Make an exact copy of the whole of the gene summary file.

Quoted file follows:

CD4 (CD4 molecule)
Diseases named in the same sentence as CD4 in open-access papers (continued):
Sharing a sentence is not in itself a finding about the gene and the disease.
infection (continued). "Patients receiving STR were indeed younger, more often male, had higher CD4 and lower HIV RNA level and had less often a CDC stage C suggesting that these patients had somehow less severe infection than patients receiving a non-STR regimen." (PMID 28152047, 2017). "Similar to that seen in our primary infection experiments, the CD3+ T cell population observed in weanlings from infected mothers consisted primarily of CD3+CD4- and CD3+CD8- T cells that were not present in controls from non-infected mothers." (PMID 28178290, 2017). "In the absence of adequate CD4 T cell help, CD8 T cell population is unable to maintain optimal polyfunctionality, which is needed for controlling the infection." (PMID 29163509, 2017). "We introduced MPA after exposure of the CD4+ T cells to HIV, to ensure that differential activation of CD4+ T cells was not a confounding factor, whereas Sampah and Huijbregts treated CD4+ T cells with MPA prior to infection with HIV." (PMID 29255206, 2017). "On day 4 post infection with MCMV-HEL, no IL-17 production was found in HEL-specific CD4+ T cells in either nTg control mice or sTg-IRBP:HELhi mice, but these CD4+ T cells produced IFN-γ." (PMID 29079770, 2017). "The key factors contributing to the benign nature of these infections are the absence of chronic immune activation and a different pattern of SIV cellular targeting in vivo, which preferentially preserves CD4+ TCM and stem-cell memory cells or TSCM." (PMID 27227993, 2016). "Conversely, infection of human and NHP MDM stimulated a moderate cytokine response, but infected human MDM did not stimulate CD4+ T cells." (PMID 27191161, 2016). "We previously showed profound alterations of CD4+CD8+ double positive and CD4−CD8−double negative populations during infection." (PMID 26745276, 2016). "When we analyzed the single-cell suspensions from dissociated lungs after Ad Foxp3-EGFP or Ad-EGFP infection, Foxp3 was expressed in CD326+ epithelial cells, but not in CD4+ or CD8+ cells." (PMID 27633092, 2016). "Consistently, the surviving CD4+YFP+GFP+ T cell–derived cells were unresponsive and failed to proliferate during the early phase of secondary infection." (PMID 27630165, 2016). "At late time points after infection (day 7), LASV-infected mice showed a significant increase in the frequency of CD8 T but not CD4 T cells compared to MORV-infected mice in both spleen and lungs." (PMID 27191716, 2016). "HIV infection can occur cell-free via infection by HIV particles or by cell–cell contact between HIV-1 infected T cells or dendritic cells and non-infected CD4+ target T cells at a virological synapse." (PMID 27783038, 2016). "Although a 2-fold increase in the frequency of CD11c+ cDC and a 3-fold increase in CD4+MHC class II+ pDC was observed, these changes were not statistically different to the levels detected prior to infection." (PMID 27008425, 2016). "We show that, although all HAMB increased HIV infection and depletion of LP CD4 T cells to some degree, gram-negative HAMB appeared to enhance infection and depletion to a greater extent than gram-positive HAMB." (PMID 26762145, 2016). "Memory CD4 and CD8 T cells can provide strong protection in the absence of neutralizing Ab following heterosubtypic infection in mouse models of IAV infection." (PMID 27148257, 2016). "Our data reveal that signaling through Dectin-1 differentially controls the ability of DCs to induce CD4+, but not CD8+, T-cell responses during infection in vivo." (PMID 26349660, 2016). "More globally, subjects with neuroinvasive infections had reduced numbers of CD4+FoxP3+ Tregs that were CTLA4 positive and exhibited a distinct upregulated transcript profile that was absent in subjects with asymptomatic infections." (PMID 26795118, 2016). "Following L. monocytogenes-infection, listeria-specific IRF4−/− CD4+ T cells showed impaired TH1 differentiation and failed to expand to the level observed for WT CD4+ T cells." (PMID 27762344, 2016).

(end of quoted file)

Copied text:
CD4 (CD4 molecule)
Diseases named in the same sentence as CD4 in open-access papers (continued):
Sharing a sentence is not in itself a finding about the gene and the disease.
infection (continued). "Patients receiving STR were indeed younger, more often male, had higher CD4 and lower HIV RNA level and had less often a CDC stage C suggesting that these patients had somehow less severe infection than patients receiving a non-STR regimen." (PMID 28152047, 2017). "Similar to that seen in our primary infection experiments, the CD3+ T cell population observed in weanlings from infected mothers consisted primarily of CD3+CD4- and CD3+CD8- T cells that were not present in controls from non-infected mothers." (PMID 28178290, 2017). "In the absence of adequate CD4 T cell help, CD8 T cell population is unable to maintain optimal polyfunctionality, which is needed for controlling the infection." (PMID 29163509, 2017). "We introduced MPA after exposure of the CD4+ T cells to HIV, to ensure that differential activation of CD4+ T cells was not a confounding factor, whereas Sampah and Huijbregts treated CD4+ T cells with MPA prior to infection with HIV." (PMID 29255206, 2017). "On day 4 post infection with MCMV-HEL, no IL-17 production was found in HEL-specific CD4+ T cells in either nTg control mice or sTg-IRBP:HELhi mice, but these CD4+ T cells produced IFN-γ." (PMID 29079770, 2017). "The key factors contributing to the benign nature of these infections are the absence of chronic immune activation and a different pattern of SIV cellular targeting in vivo, which preferentially preserves CD4+ TCM and stem-cell memory cells or TSCM." (PMID 27227993, 2016). "Conversely, infection of human and NHP MDM stimulated a moderate cytokine response, but infected human MDM did not stimulate CD4+ T cells." (PMID 27191161, 2016). "We previously showed profound alterations of CD4+CD8+ double positive and CD4−CD8−double negative populations during infection." (PMID 26745276, 2016). "When we analyzed the single-cell suspensions from dissociated lungs after Ad Foxp3-EGFP or Ad-EGFP infection, Foxp3 was expressed in CD326+ epithelial cells, but not in CD4+ or CD8+ cells." (PMID 27633092, 2016). "Consistently, the surviving CD4+YFP+GFP+ T cell–derived cells were unresponsive and failed to proliferate during the early phase of secondary infection." (PMID 27630165, 2016). "At late time points after infection (day 7), LASV-infected mice showed a significant increase in the frequency of CD8 T but not CD4 T cells compared to MORV-infected mice in both spleen and lungs." (PMID 27191716, 2016). "HIV infection can occur cell-free via infection by HIV particles or by cell–cell contact between HIV-1 infected T cells or dendritic cells and non-infected CD4+ target T cells at a virological synapse." (PMID 27783038, 2016). "Although a 2-fold increase in the frequency of CD11c+ cDC and a 3-fold increase in CD4+MHC class II+ pDC was observed, these changes were not statistically different to the levels detected prior to infection." (PMID 27008425, 2016). "We show that, although all HAMB increased HIV infection and depletion of LP CD4 T cells to some degree, gram-negative HAMB appeared to enhance infection and depletion to a greater extent than gram-positive HAMB." (PMID 26762145, 2016). "Memory CD4 and CD8 T cells can provide strong protection in the absence of neutralizing Ab following heterosubtypic infection in mouse models of IAV infection." (PMID 27148257, 2016). "Our data reveal that signaling through Dectin-1 differentially controls the ability of DCs to induce CD4+, but not CD8+, T-cell responses during infection in vivo." (PMID 26349660, 2016). "More globally, subjects with neuroinvasive infections had reduced numbers of CD4+FoxP3+ Tregs that were CTLA4 positive and exhibited a distinct upregulated transcript profile that was absent in subjects with asymptomatic infections." (PMID 26795118, 2016). "Following L. monocytogenes-infection, listeria-specific IRF4−/− CD4+ T cells showed impaired TH1 differentiation and failed to expand to the level observed for WT CD4+ T cells." (PMID 27762344, 2016).